Girls Water Polo
» Girls Volleyball
» JV Football
» JV/White Girls Vball
» Boys Volleyball
» Girls Water Polo
» JV Boys Volleyball
» Hoops in Hawaii Classic
» Iolani Classic
» Boys Basketball
» Girls Basketball
» Boys Soccer
» Girls Soccer
» JV Boys Basketball
» JV Girls Basketball
» JV Boys Soccer
» JV Girls Soccer
Life matters Award
Prep Football Preview
Game of the Week
Welcome to Stay in the Game, a monthly blog where the team from the Queen's Center for Sports Medicine shares the latest tips on the treatment and prevention of sports injuries. We want to help you play hard and be well - a winning combination that will keep you in the game all season long.
Foam rolling is a form of self-myofascial release (SMR), and has become a popular and cost-effective intervention across all sports and activities. A foam roller is a cylindrical piece of foam that comes in various lengths and degrees of firmness.
Popular alternatives to foam rolling for self-myofascial release include using trigger-point tools, such as a lacrosse or tennis ball, hand-held stick rollers, or even more aggressive tools such as a PVC pipe.
What does the foam roller do?
Foam rolling, along with other SMR techniques and tools, is believed to potentially help to enhance range of motion, improve the recovery process by decreasing the effects of both acute and delayed onset muscle soreness, and to improve post-exercise muscle performance.
Research hypothesizes that foam rolling may work by increasing temperature and blood flow through friction, improving oxygen delivery and blood lactate removal, breaking down scar tissue, and other neuromuscular and mechanical changes that help return the fascia back to a more gel-like state that is pliable.
How is it performed, and when?
• The athlete uses his or her own bodyweight to apply pressure to soft tissue and myofascial structures, using the foam roller in a gentle rocking or rolling type of motion. • Foam rolling may be used both pre- and post-activity. Foam rolling can be even more effective prior to activity when combined with a proper dynamic warm-up.• A foam roller can be used for 30-60 second bouts at a time, for 3-5 repetitions per body area, depending on your needs.• Be careful when rolling with your bodyweight atop the roller, staying mindful to avoid bony areas or nerve structures, as the roller should not cause any tingling or referred pain down an extremity.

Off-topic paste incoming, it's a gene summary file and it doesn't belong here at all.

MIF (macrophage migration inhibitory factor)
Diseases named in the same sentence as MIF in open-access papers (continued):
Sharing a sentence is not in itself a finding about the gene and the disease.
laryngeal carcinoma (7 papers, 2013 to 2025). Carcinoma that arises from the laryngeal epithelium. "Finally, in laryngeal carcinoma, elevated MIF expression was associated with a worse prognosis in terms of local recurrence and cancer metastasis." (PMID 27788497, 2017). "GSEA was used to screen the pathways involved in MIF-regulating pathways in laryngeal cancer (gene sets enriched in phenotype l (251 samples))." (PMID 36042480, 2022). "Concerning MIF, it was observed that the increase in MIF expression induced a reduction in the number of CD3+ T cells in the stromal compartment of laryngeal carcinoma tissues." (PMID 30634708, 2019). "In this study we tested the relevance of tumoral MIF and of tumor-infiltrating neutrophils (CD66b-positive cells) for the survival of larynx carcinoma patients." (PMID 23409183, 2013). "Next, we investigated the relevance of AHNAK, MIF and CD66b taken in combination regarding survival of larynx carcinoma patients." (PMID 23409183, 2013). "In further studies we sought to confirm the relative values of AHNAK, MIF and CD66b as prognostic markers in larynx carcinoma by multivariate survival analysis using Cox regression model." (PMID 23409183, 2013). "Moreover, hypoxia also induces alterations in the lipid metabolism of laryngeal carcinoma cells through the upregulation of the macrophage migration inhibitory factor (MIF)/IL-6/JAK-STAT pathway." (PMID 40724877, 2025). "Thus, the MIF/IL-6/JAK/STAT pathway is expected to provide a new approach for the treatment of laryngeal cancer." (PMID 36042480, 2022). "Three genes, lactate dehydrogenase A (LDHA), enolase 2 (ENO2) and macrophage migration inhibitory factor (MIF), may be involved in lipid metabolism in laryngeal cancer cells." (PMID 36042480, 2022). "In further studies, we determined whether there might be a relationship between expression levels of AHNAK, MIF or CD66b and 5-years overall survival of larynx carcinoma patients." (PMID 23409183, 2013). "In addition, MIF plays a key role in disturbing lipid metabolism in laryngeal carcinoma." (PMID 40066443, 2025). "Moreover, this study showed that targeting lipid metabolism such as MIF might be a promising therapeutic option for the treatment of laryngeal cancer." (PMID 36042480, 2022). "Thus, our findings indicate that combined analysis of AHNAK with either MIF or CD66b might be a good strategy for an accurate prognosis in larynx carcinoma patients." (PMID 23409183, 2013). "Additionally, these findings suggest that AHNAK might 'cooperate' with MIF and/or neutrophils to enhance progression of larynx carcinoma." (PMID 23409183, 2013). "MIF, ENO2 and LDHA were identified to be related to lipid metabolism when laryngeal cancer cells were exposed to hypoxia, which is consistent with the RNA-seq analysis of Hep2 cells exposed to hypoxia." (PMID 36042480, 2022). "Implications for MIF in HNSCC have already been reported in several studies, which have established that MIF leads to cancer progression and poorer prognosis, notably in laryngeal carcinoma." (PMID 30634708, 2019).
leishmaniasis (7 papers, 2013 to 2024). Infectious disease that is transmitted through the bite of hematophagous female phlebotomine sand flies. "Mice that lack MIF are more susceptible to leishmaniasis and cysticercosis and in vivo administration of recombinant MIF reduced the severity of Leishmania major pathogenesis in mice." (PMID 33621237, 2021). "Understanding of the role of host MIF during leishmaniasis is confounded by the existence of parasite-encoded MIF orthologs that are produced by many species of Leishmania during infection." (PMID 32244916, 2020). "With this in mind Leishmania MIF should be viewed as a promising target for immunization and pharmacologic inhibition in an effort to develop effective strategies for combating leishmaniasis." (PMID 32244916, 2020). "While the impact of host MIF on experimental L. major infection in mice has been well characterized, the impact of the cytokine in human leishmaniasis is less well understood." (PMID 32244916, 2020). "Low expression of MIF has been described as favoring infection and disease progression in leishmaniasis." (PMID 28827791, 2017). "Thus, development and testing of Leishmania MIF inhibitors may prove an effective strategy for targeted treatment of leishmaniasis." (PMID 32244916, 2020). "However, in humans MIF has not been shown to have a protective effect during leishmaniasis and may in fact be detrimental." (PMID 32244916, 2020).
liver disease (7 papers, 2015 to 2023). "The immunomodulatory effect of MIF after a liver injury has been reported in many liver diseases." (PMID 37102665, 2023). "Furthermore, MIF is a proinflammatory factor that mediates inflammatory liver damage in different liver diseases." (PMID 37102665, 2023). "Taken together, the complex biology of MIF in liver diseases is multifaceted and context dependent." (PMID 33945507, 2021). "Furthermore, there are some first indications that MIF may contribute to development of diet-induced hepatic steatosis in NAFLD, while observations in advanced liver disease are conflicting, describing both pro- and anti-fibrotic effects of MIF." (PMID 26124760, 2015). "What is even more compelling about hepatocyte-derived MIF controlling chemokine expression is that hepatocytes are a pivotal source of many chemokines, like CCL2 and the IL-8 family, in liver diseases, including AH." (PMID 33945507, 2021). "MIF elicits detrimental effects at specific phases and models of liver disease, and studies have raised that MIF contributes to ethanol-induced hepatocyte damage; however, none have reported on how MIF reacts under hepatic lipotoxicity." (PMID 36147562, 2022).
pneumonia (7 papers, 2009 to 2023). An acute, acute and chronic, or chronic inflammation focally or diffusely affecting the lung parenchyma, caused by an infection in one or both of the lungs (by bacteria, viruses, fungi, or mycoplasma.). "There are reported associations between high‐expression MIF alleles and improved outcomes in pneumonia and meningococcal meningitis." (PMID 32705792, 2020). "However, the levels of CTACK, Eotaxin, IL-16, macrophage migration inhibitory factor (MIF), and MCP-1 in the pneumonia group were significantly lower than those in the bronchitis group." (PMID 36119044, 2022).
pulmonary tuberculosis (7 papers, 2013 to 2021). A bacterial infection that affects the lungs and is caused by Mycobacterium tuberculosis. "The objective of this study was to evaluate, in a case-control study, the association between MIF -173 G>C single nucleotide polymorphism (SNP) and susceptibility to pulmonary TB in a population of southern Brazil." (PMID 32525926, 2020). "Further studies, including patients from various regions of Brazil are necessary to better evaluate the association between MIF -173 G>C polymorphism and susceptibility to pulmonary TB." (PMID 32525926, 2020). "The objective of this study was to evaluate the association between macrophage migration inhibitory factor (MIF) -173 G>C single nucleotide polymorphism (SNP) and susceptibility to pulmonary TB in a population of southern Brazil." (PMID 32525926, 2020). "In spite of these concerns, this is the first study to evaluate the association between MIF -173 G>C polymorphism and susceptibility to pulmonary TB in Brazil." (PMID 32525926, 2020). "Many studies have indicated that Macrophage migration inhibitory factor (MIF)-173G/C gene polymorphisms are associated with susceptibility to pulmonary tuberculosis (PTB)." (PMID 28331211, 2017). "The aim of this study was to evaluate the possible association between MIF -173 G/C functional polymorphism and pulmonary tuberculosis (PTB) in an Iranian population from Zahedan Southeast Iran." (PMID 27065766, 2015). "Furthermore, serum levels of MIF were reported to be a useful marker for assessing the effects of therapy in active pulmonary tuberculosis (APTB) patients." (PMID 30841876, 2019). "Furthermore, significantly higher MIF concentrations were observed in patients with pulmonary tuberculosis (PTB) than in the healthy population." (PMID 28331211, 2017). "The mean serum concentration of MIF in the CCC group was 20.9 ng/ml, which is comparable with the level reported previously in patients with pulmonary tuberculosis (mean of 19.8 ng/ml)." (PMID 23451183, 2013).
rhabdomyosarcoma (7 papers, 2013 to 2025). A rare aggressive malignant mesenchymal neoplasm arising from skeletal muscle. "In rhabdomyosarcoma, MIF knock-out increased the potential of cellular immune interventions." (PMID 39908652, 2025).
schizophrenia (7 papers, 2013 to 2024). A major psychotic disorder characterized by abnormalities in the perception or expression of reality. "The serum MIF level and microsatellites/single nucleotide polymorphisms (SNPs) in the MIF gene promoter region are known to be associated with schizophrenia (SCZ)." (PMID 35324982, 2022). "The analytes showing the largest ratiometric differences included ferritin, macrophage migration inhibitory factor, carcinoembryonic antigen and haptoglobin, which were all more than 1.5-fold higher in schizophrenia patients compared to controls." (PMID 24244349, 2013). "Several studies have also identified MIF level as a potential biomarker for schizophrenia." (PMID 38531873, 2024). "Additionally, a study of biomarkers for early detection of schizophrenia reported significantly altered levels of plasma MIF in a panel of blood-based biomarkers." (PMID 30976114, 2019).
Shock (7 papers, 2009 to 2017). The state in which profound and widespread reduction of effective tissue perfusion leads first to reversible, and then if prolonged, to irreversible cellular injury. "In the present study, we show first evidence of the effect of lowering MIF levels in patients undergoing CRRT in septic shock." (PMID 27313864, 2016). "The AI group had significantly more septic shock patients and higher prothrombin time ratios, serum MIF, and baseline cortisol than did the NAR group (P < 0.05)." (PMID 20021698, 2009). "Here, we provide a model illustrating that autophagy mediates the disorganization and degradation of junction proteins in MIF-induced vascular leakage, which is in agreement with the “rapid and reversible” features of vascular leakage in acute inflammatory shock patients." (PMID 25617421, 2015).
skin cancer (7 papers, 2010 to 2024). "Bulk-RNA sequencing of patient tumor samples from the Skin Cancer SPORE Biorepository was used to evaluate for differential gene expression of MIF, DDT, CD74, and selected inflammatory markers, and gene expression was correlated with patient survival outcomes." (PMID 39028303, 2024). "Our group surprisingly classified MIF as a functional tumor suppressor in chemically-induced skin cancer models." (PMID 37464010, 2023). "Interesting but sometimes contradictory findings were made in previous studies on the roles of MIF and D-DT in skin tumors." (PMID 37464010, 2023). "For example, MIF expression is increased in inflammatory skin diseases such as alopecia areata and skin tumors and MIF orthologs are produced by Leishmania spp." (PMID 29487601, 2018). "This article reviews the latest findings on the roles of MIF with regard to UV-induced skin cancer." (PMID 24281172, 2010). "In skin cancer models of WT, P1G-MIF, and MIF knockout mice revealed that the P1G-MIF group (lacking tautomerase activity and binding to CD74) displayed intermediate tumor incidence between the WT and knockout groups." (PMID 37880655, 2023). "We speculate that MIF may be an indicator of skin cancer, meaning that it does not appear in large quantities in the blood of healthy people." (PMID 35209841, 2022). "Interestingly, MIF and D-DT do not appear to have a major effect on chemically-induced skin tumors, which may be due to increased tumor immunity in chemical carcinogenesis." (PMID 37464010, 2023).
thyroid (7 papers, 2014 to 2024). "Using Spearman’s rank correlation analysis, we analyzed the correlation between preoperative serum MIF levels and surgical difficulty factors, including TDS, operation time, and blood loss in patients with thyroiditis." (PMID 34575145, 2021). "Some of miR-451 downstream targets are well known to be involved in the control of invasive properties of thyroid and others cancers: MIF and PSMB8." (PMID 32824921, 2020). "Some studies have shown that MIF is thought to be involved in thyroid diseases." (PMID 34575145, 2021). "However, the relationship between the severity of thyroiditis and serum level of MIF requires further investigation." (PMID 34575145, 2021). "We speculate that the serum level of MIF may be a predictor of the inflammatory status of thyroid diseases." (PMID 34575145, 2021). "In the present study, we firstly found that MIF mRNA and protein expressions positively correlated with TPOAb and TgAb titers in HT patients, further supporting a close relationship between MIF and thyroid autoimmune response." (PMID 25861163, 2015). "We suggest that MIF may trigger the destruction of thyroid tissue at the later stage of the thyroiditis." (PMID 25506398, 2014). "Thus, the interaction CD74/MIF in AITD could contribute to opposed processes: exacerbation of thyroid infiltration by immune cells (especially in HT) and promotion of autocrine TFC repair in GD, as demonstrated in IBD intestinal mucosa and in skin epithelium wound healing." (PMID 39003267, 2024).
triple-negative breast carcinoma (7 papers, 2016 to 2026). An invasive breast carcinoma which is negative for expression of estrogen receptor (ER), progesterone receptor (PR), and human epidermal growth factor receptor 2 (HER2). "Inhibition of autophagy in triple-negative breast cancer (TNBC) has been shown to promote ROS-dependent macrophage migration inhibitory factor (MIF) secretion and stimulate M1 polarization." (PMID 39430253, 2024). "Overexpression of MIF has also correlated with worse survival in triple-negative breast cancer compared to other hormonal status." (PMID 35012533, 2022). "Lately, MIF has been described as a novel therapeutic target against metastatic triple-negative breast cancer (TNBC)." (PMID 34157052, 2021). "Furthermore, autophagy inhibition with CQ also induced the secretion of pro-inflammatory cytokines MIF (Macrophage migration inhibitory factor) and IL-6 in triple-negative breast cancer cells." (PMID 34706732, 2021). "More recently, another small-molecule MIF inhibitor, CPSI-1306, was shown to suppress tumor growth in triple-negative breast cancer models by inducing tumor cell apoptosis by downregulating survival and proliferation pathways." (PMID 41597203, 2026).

Sitting atop the roller, keep the legs bent and feet on the ground to gently rock back and forth across your buttocks, leaning to one side as needed to bias one side over the other. A more aggressive alternative would be to cross your leg over the other, like a figure 4.
Lie on your side atop the roller, keeping the top knee bent with foot flat on the ground, and the bottom leg closet to the roller straight. Gently roll from just below the top of hip down to just above the knee, "searching" for any tight or trigger-point areas. Repeat on the other side as needed.
Lie face down with the roller just underneath the front of your hip, being aware to stay on the soft tissue portion and off the bony aspect of your hip. You can raise your knee towards your hip to improve your control on the roller as you rock forward and back. To get to the quadriceps (front of the thigh), let the roller come down lower and finish just above the knee. Repeat on the other side.
Want to learn more? The Queen's Center for Sports Medicine provides comprehensive care for the treatment and prevention of sports injuries and conditions in athletes and active people of all ages. For more information, or to schedule an appointment, call 808-691-4449& or click the button below.
Request an Appointment
Cheatham, et al. The effects of self-myofascial release using a foam roll or roller massager on joint range of motion, muscle recovery, and performance: A systematic review. International Journal of Sports Physical Therapy. November 2015. 10(6):827-838.
That hit to my head was just a small one. I admit I felt a little dazed, maybe a little "foggy." I couldn't...
With the increasing prevalence of pain and disability associated with musculoskeletal impairments, it...
Shin splints, a common injury for any athlete whose activities include running or jumping. Find out eight...
Ross Oshiro, Certified Athletic Trainer and Licensed Massage Therapist at the Queen's Center for Sports...
Dr. Rachel Coel, Medical Director at the Queen's Center for Sports Medicine, explains the four key elements...
Dr. Elizabeth M. Ignacio, Surgical Director at the Queen's Center for Sports Medicine, explains the different...
Dr. Elizabeth M. Ignacio, Surgical Director at the Queen's Center for Sports Medicine, discusses common...
This month, Dr. Rachel Coel, Medical Director at the Queen's Center for Sports Medicine, explains the...
Dr. Rachel Coel, Medical Director at the Queen's Center for Sports Medicine, advises parents on the importance...